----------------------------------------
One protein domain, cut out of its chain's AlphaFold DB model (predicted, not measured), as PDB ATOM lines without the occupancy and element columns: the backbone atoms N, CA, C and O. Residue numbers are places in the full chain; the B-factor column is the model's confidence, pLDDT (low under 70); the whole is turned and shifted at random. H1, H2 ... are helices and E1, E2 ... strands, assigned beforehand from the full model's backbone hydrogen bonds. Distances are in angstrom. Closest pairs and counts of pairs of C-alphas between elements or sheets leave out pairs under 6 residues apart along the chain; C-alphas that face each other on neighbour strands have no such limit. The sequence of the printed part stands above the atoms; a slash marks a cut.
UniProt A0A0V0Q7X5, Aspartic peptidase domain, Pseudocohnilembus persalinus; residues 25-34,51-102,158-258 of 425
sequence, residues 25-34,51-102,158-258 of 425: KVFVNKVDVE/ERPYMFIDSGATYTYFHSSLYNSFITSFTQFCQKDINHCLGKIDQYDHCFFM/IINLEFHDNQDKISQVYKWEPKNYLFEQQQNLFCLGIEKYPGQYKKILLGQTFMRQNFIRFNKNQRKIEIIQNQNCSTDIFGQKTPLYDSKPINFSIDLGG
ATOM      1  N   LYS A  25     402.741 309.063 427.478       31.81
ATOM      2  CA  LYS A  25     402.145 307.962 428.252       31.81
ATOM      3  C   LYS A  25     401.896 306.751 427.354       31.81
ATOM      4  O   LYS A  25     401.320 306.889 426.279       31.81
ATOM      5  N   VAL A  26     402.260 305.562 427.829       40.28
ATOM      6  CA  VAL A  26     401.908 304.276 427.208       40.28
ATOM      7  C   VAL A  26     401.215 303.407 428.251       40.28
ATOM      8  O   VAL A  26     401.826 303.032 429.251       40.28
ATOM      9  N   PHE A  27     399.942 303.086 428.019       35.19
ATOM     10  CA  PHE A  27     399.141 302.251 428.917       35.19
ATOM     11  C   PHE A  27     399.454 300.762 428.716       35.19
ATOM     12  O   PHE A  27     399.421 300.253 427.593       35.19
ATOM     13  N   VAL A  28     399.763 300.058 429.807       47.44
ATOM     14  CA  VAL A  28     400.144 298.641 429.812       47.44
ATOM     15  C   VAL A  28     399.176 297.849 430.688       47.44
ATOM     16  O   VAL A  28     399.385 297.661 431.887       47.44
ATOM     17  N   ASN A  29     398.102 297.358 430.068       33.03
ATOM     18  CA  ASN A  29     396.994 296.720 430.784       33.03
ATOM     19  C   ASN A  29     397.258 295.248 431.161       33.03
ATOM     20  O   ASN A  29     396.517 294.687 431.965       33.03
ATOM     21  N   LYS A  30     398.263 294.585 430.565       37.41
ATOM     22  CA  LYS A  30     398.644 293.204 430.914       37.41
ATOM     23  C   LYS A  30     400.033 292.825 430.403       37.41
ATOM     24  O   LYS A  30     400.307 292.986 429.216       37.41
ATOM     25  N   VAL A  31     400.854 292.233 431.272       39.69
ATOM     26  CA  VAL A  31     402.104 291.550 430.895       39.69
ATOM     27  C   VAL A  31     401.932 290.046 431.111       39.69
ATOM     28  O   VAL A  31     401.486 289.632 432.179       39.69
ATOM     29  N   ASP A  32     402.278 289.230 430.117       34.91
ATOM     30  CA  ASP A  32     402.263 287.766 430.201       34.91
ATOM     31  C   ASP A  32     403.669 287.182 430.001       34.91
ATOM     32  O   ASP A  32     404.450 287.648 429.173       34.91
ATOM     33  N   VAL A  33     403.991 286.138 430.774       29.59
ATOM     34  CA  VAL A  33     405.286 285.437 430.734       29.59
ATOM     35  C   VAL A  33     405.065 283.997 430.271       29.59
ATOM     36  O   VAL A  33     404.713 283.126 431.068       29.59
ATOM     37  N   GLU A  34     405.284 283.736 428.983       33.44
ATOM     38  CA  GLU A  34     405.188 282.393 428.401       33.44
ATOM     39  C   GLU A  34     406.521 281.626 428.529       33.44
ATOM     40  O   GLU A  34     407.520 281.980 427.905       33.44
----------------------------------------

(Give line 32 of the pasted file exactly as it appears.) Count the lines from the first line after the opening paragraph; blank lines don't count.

ATOM     30  CA  ASP A  32     402.263 287.766 430.201       34.91